Trials smoke out tobacco industry

By Nancy Zuckerbrod The Associated Press

WASHINGTON – The tobacco industry is facing lawsuits across the country as it tries to hang on to about $1.2 billion that states say the cigarette makers owe them under a landmark 1998 legal settlement.

Attorneys general in California, Massachusetts, New Jersey and Ohio filed lawsuits Tuesday seeking to collect the money from the tobacco companies.

“We will fight to see that full payments are made,” Ohio Attorney General Jim Petro said in a statement. Ohio estimates it is owed about $38 million, Petro’s office said.

Officials in New York and Connecticut said they, and other states, would probably take similar steps. “We’re continuing to review our options, but certainly a lawsuit looks likely this week,” Connecticut Attorney General Richard Blumenthal said in an interview.

Negotiations between the states and tobacco companies over the money recently broke down, leading to the lawsuits.

“We had tried to work hard with the states to resolve this very difficult matter and are disappointed an agreement couldn’t be reached,” said David Howard, a spokesman for No. 2 cigarette maker R.J. Reynolds Tobacco Co.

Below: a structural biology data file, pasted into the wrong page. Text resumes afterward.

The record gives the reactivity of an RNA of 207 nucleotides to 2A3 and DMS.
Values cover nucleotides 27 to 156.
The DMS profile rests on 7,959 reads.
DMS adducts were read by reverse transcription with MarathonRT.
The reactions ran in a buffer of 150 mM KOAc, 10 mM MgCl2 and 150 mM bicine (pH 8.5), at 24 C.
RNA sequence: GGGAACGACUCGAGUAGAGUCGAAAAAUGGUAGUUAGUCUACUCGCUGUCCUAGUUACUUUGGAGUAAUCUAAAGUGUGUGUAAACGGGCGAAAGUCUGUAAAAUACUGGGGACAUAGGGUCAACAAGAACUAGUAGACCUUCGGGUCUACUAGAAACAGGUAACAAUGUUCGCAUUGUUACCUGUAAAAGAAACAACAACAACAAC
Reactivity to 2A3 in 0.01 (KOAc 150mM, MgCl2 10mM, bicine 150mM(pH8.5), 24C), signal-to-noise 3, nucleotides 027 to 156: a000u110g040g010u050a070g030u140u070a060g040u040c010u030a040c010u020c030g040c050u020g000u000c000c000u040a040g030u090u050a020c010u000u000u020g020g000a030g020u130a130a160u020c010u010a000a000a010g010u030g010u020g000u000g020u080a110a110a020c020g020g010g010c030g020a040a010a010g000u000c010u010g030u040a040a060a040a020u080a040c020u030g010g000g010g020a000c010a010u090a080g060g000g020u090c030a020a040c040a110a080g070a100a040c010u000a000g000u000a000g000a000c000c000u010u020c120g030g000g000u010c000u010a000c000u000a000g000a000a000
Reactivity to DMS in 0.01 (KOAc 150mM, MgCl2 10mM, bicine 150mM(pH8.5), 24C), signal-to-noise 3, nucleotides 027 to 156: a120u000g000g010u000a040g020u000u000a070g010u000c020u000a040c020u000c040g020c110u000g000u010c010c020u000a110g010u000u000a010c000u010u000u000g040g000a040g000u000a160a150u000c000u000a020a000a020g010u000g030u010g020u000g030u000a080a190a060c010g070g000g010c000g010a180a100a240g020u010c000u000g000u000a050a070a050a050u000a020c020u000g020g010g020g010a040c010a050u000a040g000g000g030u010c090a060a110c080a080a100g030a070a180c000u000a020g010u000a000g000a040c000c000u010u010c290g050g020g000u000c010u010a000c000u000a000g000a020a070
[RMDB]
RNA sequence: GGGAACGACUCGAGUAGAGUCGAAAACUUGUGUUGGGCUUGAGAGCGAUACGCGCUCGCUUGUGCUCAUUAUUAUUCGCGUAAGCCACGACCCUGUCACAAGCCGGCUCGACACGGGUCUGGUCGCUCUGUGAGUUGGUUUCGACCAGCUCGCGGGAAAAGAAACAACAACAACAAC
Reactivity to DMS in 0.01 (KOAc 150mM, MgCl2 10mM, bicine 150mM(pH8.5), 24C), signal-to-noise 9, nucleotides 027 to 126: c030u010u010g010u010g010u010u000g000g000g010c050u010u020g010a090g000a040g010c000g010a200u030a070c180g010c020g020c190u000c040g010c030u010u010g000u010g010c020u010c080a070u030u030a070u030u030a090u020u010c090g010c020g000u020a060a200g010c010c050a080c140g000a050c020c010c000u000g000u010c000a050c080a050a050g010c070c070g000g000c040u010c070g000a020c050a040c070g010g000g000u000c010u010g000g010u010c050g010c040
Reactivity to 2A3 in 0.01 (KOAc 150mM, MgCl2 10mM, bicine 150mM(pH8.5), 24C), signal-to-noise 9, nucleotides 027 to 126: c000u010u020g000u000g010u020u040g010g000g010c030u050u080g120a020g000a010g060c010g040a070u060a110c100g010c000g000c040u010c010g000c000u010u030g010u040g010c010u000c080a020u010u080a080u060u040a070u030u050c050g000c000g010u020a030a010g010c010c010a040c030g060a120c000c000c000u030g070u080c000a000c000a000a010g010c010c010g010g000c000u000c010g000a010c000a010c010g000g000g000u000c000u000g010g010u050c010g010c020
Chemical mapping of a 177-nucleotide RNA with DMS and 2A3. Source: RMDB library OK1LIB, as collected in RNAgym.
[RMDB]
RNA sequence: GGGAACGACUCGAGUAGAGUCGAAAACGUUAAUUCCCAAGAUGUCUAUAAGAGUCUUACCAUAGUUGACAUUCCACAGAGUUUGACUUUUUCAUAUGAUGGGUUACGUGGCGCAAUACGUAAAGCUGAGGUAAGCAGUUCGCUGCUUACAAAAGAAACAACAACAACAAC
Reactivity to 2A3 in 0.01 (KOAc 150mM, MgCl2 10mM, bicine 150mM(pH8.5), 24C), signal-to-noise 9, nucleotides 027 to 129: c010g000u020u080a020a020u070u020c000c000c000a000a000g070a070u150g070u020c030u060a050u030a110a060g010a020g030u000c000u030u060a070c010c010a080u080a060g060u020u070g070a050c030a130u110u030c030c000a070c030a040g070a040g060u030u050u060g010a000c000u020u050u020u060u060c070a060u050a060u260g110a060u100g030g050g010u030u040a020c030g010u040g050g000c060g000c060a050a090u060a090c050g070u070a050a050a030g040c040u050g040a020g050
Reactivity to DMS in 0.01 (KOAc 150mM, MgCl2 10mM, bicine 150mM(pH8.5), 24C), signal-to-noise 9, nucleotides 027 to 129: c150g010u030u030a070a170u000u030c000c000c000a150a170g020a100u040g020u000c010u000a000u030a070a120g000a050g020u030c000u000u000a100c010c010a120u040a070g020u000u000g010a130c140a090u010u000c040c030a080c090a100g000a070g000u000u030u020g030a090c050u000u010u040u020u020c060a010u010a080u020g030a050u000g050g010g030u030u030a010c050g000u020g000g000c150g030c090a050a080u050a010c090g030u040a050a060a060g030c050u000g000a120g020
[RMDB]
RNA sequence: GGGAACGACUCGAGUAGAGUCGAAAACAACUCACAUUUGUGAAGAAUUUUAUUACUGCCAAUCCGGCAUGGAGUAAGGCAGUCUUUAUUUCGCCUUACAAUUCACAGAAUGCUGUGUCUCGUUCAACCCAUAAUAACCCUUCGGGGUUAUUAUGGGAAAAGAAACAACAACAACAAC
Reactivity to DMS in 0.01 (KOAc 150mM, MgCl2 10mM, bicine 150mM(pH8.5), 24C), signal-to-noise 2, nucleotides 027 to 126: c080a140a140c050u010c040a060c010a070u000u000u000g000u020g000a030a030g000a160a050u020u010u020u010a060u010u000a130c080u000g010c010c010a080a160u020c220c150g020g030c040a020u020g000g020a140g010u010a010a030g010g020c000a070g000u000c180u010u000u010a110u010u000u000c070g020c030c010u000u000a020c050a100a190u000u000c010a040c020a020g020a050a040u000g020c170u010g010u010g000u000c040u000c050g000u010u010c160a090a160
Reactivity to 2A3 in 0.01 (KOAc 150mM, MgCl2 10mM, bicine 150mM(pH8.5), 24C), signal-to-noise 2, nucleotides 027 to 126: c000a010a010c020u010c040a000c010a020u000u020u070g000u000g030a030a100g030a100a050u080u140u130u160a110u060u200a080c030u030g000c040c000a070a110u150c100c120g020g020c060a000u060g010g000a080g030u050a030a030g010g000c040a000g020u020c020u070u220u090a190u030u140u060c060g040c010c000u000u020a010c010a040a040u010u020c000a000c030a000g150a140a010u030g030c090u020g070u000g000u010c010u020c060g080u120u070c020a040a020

R.J. Reynolds and No. 3 cigarette maker Lorillard Tobacco Co. said Monday they had put more than $750 million aside rather than hand it over to the states.

R.J. Reynolds paid the states about $1.4 billion but withheld $647 million, putting it in an escrow account until the dispute is resolved.

Lorillard paid the states a little more than $550 million but put another $108 million aside.

Industry leader Philip Morris USA made all of its $3.4 billion payment but is seeking to have that sum reduced.